• Note: Samuel Haines was born in England in 1611. At fifteen years ofage he was apprenticed to John Cogswell of Westbury, Wiltshire,a cloth manufacturer, who owned mills in Frome, Somersetshire, afew miles from Westbury. It appears that his apprenticeship wasto continue for ten years; but after having served nine years,he came to New England in 1635 with Mr. Cogswell in the shipAngel Gabriel, which sailed from Kings Roads, Bristol, England,June 4, and from Milford Haven, Wales, on the 22nd of the samemonth.After a voyage of ten weeks and two days from Bristol, comingnear the coast of Maine, they anchored on the night of the 14thof August in the outer harbor of Permaquid, now Bristol; andthere they encountered the "Great Hurricane" which occurred onthe following day, when the storm was so severe that the vesselwas driven on shore and broken to pieces; and although severalpersons perished, and much of the cargo was destroyed, yet theysaved a considerable quantity of their personal effects, so thatthey were able to live on the shore in a tent, which Mr.Cogswell had taken with him, until the arrival of GoodmanGallup's bark from Boston, which took them with a large portionof their possessions to Ipswich, Mass., where Mr. Cogswell madehis home.Samuel Haines remained with him one year to complete the term ofhis apprenticeship; and having fulfilled his obligations forservice, he outlined plans for the future in this then wildcountry, doubtless arranging to cast in his lot with thesettlers at Northam, now called Dover Point.In 1638 he returned to England, prolonging his visit one and ahalf years, and in the meantime, on April 1, 1638, was marriedto Ellenor Neate in the church at Dilton, Wiltshire, nearWestbury, where he had previously lived. As he was marriedwithin a few weeks after returning to his native land, it issafe to infer that he was engaged to his bride before coming tothis country, and that he made the long and perilous voyageacross the sea that he might claim the lady of his choice.On his return to this country they established their home inNortham, where he had ten acres of land near the first church.Afterwards there were set off to him twenty acres on the westside of Back River. He had for neighbors WWilliam Furber andJohn Tuttle, and perhaps others who were fellow passengers withhim on the ship Angel Gabriel.The patent of land on which he settled had been granted toEdward Hilton, but conveyed to him by Capt. Thomas Wiggin andhis associates, who were from Shrewsbury, England, where theearly Haines family lived. Such may have been a factor in thechoice of location of our first ancestor.We find that Samuel Haines was one of the signers on Oct. 16,1640, of what was called the "Dover Combination." This musthave been shortly after he had established his home at Northam,where he remained ten years. He was taxed in Dover in 1648 and1649.Either because he was not satisfied with his location, orbecause he saw that it would be more profitable, in 1650 herented Capt. Francis Champernown's farm at Strawberry Bank, sonamed because of the strawberries found there. In company withLieut. Neal he took the farm "to the thirds." It appears thathe took a deed of the farm for the satisfying of a "certaindebte," and that he lived there two years. In the meantime hesecured ninety-one acres of land adjoining the Champernown farm,where he built himself a house and made a permanent home. Bypurchase and by grant of common lands from the town he came intoposession of many acres.He chose a very desirable location for his house, on awell-drained ridge of land which now commands a pleasing view ofthe surrounding country. Ther could have been but a smallhamlet where he settled; for there were at that time but fiftyor sixty families in what now constitutes New Castle,Portsmouth, Greenland, and Newington. The larger part of thecountry around was as yet unsubdued by ax or plow, so thecomforts and privileges were comparatively few. Travel to themore thickly settled part of the town was by water, or by acircuitous and rough path through the forest. The Indians werea menace, and wild animals were in the woods. Foreign suppliesmust have been costly and few, and the support of a family wasthe price of unceasing toil, while educational and religiousprivileges were obtained only by great effort.Our ancestor seems to have been sturdy and strong, for he wasable to more than hold his own. In addition to the large tractof land which he had secured, he bought a part of the saw-millwhich was located near his home, paying for it one hundred andten pounds. He was a highly respected citizen, and occupiedimportant positions of trust.But there were adversaries to contend with as well as a rigorousclimate and hard soil. In 1683, after he had made his landpleasant with the labor of thirty years, Robert Mason, Esq.,laid claim to it, together with that of others, and tried toeject him, but without success. In the following year he made asecond effort, putting the land-holders under bond to appear incourt at New Castle, but his plans did not succeed. The titleswere good.The four towns within the limits of New Hampshire, having putthemselves under the protection of the colony of Massachusetts,in 1653, Samuel Haines was one of the signers, petitioning theGeneral Court at boston to change the name of the town fromStrawberry Bank to Portsmouth, which was done. The same year hewas chosen one of the selectmen of Portsmouth, to which officehe was elected for ten successive years. In 1666 he wasemployed to assist in running the town line between Portsmouthand Hampton. In 1678 the town intrusted to him the keeping ofan orphan child for a period of fifteen years for a stipulatedsum of money.Aside from his business sagacity he was a religious man, beingone of the number who organized the North Church in Portsmouth;and as soon as Reb. Joshua Moodey was settled as their pastor,he was ordained Deacon of the church by the "imposition of handsand prayer." This was in 1671, although religious services hadbeen held in town for the greater part of the time since 1638.In 1675 the town granted "Deacon Haines" the privilege ofhitching his horse in "the pound" on Sundays for shelter andprotection. It was a long distance for him to travel to church,and that act indicates that he made the journey sometimes inrough weather.When by the weight of years his infirmities increased, he deemedit wise to deed his homestead to his eldest son, Samuel,reserving a sufficient life support for himself and wife. Theexact date of his death s not on record; but it must haveoccured about 1686, at the age of abut seventy-five years. Hiswife was living at the time he made his will in 1682, but theexact date of her death is not determined.They were buried on a bold promontory jutting a little into theWinnicut, thirty or forty feet above the river, -- a beautiful,quiet spot, now covered witha wooded growth, at the foot ofwhich the tide has ebbed and flowed by their graves for almosttwo and a quarter centuries. At this place it is said that morethan one hundred of the first settlers of the town of Greenlandhave been laid away. This "God's acre" is but a short distancefrom the old Haines homestead.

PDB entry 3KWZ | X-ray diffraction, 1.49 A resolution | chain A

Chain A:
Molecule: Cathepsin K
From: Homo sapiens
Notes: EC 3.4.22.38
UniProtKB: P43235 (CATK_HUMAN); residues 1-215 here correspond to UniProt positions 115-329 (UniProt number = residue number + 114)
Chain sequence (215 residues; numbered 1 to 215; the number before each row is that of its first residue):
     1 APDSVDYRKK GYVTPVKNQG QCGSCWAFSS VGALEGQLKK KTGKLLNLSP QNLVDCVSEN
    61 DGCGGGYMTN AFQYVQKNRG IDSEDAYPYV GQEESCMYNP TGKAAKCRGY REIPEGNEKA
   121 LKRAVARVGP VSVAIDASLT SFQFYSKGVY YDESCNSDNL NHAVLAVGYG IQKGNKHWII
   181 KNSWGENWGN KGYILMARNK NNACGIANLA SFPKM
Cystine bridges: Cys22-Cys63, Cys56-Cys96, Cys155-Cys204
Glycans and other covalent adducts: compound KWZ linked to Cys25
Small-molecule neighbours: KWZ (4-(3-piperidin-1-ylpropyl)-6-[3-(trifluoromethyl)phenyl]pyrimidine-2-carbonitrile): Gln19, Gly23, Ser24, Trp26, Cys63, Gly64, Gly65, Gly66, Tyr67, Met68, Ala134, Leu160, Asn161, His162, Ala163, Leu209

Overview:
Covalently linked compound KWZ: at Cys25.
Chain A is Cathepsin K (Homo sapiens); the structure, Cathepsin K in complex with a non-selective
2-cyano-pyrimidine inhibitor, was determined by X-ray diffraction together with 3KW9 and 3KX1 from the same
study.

• Change Date: 18 Jan 2007 at 19:01:12



    Marriage 1 Ellenor Neate b: ABT 1613 in Dilton, Wiltshire, England
    • Married: 1 Apr 1638 in Dilton, Wiltshire, England
    Children
    1. Has No Children Mary Haines b: 1643 in Dover
    2. Has Children Samuel Haines b: 1646 in Dover, NH
    3. Has Children Matthias Haines b: 1650 in Portsmouth, NH
    4. Has Children Mary Haines b: 15 Dec 1649 in Hampton, NH